Shoot in golden hour light. Don't know what the golden hour is? Read this. Summer is the perfect time to experiment with this because the sun sets much later in the day + its generally a lot warmer! (I say generally because I live in the UK...) Try shooting with the sun both behind and in front of your subject - behind will give gorgeous light flares and in front will warm your subject. If you've got the option, I'd advise changing the white balance on your camera to 'sunny' or 'cloudy', it'll just bring out the yellow tones in the images a bit more. If you shoot in RAW you can do this in post-processing as well, but I prefer to do as much as I can in-camera! Landscapes and cityscapes are a really good place to start with this - google 'golden hour photography' and have a look!
Be brave, take a tripod and shoot yourself. No, these are not bizarre suicide instructions. I've written about self portraits before & while it might seem a bit weird to go outside and take pictures of yourself its actually a brilliant way to develop portrait skills without boring someone else to tears! I would advise combining this with 1 to avoid super-harsh midday sun. I'm slowly getting more confident with self-portraits and its definitely helping me improve
Be a tourist in your own town/city. Take an afternoon, lunch break, day, evening or whatever and take your camera on a trip round your local area. Try and shoot it like you would if you'd never seen it before, it'll force you to look at things in a new way. Plus, you'll have a record of what everything was like for looking back on - double win! I did this in black and white in my old hometown and I really love having them.
Pick an element and look out for it. When I was younger I took pictures of dead things, I know. We won't even talk about this, but it got me loads of credit in my photography coursework so I'm calling it a success. Colours, shapes, things -it doesn't really matter what you pick, just remember to keep an eye out for it! A few years ago I picked a colour before going out, this is still one of my favourite images.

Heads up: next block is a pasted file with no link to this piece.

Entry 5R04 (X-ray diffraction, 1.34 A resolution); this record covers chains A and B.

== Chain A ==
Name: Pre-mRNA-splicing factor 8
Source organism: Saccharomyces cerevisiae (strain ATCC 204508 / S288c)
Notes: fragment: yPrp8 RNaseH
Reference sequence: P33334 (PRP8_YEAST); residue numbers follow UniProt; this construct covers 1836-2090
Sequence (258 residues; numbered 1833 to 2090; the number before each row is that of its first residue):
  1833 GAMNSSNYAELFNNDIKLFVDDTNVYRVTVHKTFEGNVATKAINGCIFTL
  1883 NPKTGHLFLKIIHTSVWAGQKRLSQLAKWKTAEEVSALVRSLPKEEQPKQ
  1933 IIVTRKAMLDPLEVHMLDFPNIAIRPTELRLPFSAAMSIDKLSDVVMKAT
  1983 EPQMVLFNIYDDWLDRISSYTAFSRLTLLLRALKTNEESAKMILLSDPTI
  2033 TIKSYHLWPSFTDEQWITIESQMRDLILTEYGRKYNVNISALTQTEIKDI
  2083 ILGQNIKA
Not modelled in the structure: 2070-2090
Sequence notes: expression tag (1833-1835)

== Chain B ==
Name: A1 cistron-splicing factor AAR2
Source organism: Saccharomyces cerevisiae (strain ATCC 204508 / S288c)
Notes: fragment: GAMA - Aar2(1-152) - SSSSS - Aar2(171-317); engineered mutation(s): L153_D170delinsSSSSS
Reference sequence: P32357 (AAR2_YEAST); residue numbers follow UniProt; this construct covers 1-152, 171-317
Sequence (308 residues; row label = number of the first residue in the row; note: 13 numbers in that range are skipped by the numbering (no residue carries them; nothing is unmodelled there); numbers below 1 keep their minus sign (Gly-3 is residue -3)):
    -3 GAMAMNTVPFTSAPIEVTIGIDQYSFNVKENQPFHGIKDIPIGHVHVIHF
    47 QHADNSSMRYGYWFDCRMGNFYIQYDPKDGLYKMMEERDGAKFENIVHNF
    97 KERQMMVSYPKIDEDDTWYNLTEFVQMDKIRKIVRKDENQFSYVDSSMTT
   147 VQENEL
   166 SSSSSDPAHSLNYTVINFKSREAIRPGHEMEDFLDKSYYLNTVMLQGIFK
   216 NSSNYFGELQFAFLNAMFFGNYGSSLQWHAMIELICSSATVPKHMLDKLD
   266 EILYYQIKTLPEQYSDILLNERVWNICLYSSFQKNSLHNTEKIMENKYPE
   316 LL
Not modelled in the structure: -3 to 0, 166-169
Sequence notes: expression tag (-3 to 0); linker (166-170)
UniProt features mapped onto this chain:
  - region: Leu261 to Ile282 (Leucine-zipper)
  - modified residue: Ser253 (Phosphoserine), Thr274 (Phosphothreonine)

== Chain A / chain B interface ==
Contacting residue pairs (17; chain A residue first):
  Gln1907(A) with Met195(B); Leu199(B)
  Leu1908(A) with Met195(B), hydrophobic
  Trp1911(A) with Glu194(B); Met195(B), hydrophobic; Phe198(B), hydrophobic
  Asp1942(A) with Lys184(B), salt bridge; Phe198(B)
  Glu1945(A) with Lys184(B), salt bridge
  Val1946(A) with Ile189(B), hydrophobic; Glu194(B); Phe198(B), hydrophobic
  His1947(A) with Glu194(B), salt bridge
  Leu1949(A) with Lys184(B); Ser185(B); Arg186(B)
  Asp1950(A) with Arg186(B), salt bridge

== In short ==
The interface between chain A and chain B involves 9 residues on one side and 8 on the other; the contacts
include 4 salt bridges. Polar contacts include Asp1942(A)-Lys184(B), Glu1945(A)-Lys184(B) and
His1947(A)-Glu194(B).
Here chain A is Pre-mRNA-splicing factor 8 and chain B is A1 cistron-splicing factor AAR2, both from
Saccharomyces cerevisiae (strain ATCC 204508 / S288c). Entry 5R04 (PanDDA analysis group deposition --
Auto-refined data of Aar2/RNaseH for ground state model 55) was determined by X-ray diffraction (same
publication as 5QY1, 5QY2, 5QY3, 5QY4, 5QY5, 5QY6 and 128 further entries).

Shoot a series that perfectly encapsulates what summer means to you, I'm excited to start this one. You could define a number of shots you want to end up with or you could just wing it and see what you end up with. I'm going to end up with shots of denim shorts, bare feet, magazines in the back garden, glasses of cold water... and rain running down the windows. I do live in the UK after all! I'm also anticipating plenty of pictures of this little guy...
Lomo it up! If your only experience of lomography is the post-processing then go and read the 10 golden rules. My final piece for my A-Level photography exam was heavily based around lomography and I had an absolute blast shooting for it. Basically its an entirely different outlook and attitude towards photography
- if you're used to focussing on technical perfection then it will be an eye opener but its definitely worth doing! You can do this with your phone as well, image quality isn't really much of an issue
Pick something out of your comfort zone. Try an area of photography that you don't particularly 'like' or don't have much experience with. I find a lot of the time the reason for me not liking a particular type of photography or subject matter is the fact that I don't feel that my results are that good. Personally I'll be focussing on adult portraits and architecture - for some reason photographing adults makes me nervous and I find it challenging to be creative with buildings! See what I mean - I just feel that any of my pictures of buildings lack that something.
If you have a go at any of these, please please please let me know! I'd love to see how you all interpreted them -especially if you shoot a series defining your summmer! I'll be sharing progress fairly regularly - this blog is great for accountability!